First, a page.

Consumption of silver
Silver is one of the world’s most valued metals and included within the so called transition metals group. Within living memory, this precious metal always has been used for coins, jewellery and valuable utensils, known as silverware.
In modern times, it also developed an important role in industrial usage. Almost half of all silver worldwide is used for such purposes. This is primarily due to its extremely high electric and thermal conductivity. In fact, silver has the highest conductivity of electricity and heat of all elements and metals, respectively. Thus, industrial silver usage is mostly for conductors and catalyses. Another sector which is highly dependent on silver is the photographic industry. Silver is also an important factor within the finance and investment sector. Among countries around the world, the United States is the top consumer of silver.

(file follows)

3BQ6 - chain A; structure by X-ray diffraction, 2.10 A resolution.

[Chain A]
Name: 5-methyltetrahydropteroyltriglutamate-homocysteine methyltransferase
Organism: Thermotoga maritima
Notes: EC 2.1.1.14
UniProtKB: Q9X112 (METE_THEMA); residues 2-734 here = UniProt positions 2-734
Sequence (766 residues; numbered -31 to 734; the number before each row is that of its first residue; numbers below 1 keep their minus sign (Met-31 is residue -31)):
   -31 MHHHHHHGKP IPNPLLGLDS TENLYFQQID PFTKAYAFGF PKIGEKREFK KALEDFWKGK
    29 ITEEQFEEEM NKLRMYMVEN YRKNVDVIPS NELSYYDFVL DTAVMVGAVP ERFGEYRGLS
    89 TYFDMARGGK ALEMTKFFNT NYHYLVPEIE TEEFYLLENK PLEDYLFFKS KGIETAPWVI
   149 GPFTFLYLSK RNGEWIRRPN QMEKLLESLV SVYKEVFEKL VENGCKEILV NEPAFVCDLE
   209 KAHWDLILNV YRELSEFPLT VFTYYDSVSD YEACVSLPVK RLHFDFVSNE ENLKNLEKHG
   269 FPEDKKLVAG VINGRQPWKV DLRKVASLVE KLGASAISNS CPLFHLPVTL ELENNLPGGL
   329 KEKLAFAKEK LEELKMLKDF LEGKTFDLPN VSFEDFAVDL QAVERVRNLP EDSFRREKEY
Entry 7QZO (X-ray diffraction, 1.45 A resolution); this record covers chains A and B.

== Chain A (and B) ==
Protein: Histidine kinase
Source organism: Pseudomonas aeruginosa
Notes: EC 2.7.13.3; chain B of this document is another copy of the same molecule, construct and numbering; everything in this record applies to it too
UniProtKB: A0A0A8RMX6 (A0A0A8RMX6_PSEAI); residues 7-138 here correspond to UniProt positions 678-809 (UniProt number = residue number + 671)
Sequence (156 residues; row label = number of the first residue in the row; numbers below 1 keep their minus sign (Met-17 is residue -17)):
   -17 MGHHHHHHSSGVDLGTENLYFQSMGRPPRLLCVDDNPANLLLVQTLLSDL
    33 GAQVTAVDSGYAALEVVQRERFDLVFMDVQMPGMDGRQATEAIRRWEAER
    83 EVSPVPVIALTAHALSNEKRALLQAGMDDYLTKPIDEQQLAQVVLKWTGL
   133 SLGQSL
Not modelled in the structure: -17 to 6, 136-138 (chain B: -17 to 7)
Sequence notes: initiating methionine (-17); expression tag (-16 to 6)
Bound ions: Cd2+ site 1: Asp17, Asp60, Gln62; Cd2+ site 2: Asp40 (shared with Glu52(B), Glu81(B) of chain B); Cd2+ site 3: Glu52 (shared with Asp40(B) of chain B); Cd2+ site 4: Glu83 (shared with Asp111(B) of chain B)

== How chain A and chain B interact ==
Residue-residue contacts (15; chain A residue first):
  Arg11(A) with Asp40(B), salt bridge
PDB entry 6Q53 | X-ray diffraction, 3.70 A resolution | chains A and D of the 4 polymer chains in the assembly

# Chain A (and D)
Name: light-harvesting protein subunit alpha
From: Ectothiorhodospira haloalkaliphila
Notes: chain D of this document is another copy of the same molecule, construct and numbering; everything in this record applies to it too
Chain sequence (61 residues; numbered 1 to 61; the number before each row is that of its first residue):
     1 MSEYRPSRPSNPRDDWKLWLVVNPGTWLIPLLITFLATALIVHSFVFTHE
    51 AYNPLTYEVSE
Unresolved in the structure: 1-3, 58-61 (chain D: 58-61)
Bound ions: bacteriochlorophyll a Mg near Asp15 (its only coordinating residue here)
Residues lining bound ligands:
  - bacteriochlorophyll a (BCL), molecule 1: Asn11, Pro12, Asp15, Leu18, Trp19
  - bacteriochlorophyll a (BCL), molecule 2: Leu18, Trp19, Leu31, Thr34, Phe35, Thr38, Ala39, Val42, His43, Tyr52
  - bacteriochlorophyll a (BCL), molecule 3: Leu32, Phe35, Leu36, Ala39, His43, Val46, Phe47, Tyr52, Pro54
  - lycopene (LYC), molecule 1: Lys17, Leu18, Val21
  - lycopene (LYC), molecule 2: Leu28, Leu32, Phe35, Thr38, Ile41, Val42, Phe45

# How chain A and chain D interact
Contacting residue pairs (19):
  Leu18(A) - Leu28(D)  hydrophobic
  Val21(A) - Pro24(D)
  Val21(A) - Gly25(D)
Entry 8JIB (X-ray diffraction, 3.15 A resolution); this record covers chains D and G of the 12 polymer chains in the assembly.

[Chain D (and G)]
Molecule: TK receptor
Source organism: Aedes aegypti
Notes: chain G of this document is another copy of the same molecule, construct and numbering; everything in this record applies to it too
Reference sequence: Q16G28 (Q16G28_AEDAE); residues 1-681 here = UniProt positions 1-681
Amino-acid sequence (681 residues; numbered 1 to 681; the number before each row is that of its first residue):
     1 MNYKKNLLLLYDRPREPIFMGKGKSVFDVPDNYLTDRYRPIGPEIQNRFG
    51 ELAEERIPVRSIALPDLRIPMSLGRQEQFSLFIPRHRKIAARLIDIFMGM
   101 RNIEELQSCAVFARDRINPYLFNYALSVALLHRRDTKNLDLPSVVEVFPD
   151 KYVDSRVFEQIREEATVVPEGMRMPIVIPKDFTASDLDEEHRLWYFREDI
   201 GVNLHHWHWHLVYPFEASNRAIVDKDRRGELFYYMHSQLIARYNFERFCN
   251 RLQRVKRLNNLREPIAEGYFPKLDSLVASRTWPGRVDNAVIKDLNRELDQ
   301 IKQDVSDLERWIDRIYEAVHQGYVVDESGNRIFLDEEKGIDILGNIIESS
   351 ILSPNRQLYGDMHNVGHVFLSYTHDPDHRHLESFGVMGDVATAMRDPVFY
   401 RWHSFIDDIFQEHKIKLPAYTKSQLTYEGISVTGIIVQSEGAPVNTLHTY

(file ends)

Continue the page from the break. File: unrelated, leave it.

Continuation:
The United States consumes around one fifth of global silver. China, Japan and India are following, while Germany and Italy are the top consumers from Europe. The latest estimates show that the United States uses between six and eight thousand metric tons annually.
With around one thousand metric tons from mines, the United States is also among the top 10 primary silver producers worldwide. Mexico is by far the leading silver producer, extracting more than four thousand metric tons from its silver mines. Silver is in most cases obtained as a by-product from zinc, copper and gold mines and refineries. The largest primary silver mines are Cannington in Australia and Fresnillo in Mexico.